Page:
2. The king said, 'Venerable sir, since you have not counted it far to come here, a distance of a thousand lî, may I presume that you are provided with counsels to profit my kingdom?'
3. Mencius replied, 'Why must your Majesty use that word "profit?" What I am provided with, are counsels to benevolence and righteousness, and these are my only topics.
4. 'If your Majesty say, "What is to be done to profit my kingdom?" the great officers will say, "What is to be done to profit our families?" and the inferior officers and the common people will say, "What is to be done to profit our persons?" Superiors and inferiors will try to snatch this profit the one from the other, and the kingdom will be endangered. In the kingdom of ten thousand chariots, the murderer of his sovereign shall be the chief of a family of a thousand chariots. In the kingdom of a thousand chariots, the murderer of his prince shall be the chief of a family of a hundred chariots. To have a thousand in ten thousand, and a hundred in a thousand, cannot be said not to be a large allotment, but if righteousness be put last, and profit be put first, they will not be satisfied without snatching all.
5. 'There never has been a benevolent man who neglected his parents. There never has been a righteous man who made his sovereign an after consideration.
6. 'Let your Majesty also say, "Benevolence and righteousness, and let these be your only themes." Why must you use that word -- "profit?".
This is the first chapter of Book 1 of the works of Mencius. It describes a conversation between Mencius and king Hûi of Liang.
Suppose that king Hûi of Liang never existed and thus the conversation never really took place.
Does that make a difference? Is the lesson contained in the tale any less valuable if the incident never actually took place?
This would probably be best in the Faith & Belief area.
quote:Does that make a difference? Is the lesson contained in the tale any less valuable if the incident never actually took place?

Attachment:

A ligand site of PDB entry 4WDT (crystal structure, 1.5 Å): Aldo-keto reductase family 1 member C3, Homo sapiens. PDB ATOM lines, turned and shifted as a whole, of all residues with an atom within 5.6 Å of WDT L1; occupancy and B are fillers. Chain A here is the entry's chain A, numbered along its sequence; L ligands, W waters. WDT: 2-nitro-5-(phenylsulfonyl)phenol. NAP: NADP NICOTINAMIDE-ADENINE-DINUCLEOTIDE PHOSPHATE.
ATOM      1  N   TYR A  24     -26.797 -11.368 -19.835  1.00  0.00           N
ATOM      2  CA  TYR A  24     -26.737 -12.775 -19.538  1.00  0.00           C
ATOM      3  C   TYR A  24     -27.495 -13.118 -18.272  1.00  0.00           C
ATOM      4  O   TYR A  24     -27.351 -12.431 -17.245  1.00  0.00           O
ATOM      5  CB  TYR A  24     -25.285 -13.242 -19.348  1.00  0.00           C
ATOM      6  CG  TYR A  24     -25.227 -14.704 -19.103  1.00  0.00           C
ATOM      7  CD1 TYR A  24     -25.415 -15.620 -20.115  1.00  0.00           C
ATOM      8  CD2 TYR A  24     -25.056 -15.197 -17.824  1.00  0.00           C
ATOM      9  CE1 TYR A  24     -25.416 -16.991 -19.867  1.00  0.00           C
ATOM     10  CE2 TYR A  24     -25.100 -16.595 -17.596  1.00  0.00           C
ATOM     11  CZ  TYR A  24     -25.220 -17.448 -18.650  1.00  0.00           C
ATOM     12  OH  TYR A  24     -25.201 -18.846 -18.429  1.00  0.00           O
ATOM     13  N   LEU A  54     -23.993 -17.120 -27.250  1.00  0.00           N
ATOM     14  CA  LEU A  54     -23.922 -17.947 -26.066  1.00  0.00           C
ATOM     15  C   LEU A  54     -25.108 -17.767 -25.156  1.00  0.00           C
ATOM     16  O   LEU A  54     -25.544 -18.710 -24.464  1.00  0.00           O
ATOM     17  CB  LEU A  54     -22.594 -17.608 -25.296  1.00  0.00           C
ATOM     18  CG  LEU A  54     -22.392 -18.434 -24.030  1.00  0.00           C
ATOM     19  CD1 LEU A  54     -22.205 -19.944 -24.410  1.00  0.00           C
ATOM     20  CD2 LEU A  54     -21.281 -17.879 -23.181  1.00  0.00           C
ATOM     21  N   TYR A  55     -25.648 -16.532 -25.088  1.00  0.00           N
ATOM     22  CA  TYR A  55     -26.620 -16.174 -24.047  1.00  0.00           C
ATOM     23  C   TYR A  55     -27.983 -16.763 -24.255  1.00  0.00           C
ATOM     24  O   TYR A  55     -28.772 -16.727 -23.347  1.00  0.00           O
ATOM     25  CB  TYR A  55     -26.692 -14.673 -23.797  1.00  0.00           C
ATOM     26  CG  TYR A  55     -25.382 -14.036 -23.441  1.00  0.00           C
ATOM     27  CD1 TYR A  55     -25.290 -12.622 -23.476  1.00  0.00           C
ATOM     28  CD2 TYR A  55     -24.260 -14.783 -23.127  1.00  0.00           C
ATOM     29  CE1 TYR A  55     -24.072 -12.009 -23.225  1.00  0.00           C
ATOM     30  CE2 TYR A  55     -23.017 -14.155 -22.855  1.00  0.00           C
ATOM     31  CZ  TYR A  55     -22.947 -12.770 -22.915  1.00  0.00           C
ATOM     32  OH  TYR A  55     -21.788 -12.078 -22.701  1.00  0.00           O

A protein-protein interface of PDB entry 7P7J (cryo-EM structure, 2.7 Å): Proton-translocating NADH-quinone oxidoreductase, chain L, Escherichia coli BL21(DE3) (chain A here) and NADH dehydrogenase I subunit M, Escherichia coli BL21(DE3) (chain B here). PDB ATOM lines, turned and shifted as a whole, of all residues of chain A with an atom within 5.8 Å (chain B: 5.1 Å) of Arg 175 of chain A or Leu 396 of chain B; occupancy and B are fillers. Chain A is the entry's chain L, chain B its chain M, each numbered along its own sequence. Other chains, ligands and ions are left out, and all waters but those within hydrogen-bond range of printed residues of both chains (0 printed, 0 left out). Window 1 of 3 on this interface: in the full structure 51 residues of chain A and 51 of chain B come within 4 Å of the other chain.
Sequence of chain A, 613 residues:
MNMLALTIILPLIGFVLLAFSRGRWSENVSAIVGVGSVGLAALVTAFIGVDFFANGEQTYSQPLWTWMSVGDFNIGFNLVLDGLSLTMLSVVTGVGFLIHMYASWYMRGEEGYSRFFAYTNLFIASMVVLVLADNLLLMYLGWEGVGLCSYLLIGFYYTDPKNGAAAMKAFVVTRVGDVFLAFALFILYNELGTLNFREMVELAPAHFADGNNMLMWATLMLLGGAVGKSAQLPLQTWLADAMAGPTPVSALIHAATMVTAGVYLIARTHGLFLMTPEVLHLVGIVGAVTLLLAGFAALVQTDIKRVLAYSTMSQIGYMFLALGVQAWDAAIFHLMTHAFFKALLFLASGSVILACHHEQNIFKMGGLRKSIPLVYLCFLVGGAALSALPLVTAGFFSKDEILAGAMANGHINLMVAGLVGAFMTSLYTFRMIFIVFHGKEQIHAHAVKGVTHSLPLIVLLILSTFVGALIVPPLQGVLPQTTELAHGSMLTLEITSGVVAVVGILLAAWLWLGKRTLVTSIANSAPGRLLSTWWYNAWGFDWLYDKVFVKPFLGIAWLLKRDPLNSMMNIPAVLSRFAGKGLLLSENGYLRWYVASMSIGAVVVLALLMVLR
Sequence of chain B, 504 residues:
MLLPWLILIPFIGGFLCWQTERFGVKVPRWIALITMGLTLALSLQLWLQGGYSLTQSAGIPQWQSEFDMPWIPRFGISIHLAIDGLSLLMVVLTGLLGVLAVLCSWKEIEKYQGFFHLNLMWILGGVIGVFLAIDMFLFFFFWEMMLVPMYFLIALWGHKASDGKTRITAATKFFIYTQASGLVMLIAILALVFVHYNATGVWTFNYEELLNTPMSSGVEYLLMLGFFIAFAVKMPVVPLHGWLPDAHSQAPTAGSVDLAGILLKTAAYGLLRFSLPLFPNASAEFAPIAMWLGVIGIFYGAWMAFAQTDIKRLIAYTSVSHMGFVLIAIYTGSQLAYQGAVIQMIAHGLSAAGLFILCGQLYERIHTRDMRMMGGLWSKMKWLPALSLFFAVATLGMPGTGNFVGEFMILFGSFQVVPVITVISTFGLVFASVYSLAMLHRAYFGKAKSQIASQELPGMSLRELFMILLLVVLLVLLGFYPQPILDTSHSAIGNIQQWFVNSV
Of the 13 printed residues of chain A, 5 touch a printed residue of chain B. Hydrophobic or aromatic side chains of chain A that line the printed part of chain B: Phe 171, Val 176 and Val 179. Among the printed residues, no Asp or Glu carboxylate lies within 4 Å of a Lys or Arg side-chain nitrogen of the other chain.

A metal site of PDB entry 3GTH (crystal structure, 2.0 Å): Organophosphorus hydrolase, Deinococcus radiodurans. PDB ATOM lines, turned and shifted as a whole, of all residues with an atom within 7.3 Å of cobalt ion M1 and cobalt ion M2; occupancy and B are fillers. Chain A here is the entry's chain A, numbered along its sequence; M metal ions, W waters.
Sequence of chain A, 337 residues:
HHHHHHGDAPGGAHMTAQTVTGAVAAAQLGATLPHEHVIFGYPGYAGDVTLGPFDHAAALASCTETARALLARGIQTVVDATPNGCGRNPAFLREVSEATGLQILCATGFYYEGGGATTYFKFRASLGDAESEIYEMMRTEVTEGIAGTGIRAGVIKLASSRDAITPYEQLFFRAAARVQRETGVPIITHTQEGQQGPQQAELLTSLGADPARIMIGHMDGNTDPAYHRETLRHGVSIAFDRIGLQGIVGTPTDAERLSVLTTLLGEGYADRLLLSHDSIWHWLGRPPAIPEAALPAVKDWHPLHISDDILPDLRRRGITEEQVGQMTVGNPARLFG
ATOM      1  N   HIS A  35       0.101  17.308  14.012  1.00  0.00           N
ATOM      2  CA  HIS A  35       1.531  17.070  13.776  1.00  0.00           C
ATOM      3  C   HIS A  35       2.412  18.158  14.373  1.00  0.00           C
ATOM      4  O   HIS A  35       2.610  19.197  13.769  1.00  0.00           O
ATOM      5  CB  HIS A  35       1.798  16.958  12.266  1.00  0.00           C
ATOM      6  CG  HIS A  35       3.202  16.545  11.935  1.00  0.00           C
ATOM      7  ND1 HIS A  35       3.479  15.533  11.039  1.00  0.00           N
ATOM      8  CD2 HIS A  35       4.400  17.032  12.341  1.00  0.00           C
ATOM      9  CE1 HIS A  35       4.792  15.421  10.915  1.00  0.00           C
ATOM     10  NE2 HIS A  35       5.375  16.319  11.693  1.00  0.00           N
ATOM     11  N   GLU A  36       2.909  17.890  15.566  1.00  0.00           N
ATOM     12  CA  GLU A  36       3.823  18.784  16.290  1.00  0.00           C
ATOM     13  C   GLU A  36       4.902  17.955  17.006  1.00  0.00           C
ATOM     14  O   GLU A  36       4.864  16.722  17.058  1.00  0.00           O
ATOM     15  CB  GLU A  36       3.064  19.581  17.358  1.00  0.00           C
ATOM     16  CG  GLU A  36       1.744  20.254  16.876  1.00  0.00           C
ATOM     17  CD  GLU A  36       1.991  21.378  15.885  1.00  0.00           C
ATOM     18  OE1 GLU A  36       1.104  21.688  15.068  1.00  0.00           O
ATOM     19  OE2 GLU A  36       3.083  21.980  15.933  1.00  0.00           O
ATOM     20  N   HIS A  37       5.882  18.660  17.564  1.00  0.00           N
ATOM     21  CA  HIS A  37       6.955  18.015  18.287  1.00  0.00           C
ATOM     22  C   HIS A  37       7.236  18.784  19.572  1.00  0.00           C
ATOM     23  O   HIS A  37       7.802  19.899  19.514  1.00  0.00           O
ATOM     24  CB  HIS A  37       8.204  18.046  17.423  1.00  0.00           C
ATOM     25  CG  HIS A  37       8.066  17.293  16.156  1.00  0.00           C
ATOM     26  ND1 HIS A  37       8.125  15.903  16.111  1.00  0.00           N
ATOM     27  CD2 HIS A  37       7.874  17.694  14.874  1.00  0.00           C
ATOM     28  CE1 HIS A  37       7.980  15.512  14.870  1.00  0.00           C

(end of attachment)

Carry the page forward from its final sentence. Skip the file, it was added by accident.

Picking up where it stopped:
And the simple question is NO. Does it matter that the Hare and the Tortoise never raced? No. What is important is the "moral" that the parable is conveying. Jesus never said that his parables were based in reality, but the lessons were just as important.
Also, proof that those historic figures lived in no way supports the actions attributed to them. In the same way, the presence of Rome in the Middle Ages does not support the story of Romeo and Juliet.
Can you expand on that a little? For example, in the section of Mencius quoted, we may not know if the King existed in reality, or that Mencius actually really paid him a visit.Aslan is not a Tame Lion
Still struggling to understand, so please bear with me.
You mention that it makes no difference since nothing really happened. That confuses me somewhat.
Consider this scrap.
'The Tî caused his own children, nine sons and two daughters, the various officers, oxen and sheep, storehouses and granaries, all to be prepared, to serve Shun amid the channelled fields. Of the scholars of the kingdom there were multitudes who flocked to him. The sovereign designed that Shun should superintend the kingdom along with him, and then to transfer it to him entirely. But because his parents were not in accord with him, he felt like a poor man who has nowhere to turn to.
Here, something is alleged to have happened. Does it matter if it is a true account or not?
I'm not aware that a parable is supposed to be an argument. I was under the impression it was simply a story told to convey a particular message.
But as an argument, if a parable were a true story, it would surely be no more than anecdotal evidence even if the message was contained in a purely literal literal reading of the story. And where the message is in an allegorical reading the accuracy of the analogy would be more important than literal truth, so long as the story is something that could happen. So it seems to me that truth is only important to the extent that the message is in the purely literal reading and in so far as the parable is used as an argument rather than simply as a mode of communication.
If the message conveyed by the parable is true, it does not matter who said the parable (unless the truth of the parable depends on who really said it)If you say there are no absolutes, I ask you, are you absolutely sure about that?
Many Christians would argue that the message in the Bible carries more weight because Jesus said it...but I see your point. One of your memorable quotes was this:
Even if all the stories about Jesus are only tales told round the campfire the message is still of value.
A myth can't help me, however. I have to do all of the work myself.
I believe that prayer can help me, even if it were only a placebo effect.
Chance as a real force is a myth. It has no basis in reality and no place in scientific inquiry. For science and philosophy to continue to advance in knowledge, chance must be demythologized once and for all. –RC Sproul "A lie can travel half way around the world while the truth is putting on its shoes." –Mark Twain " ~"If that's not sufficient for you go soak your head."~Faith Paul was probably SO soaked in prayer nobody else has ever equaled him.~Faith :)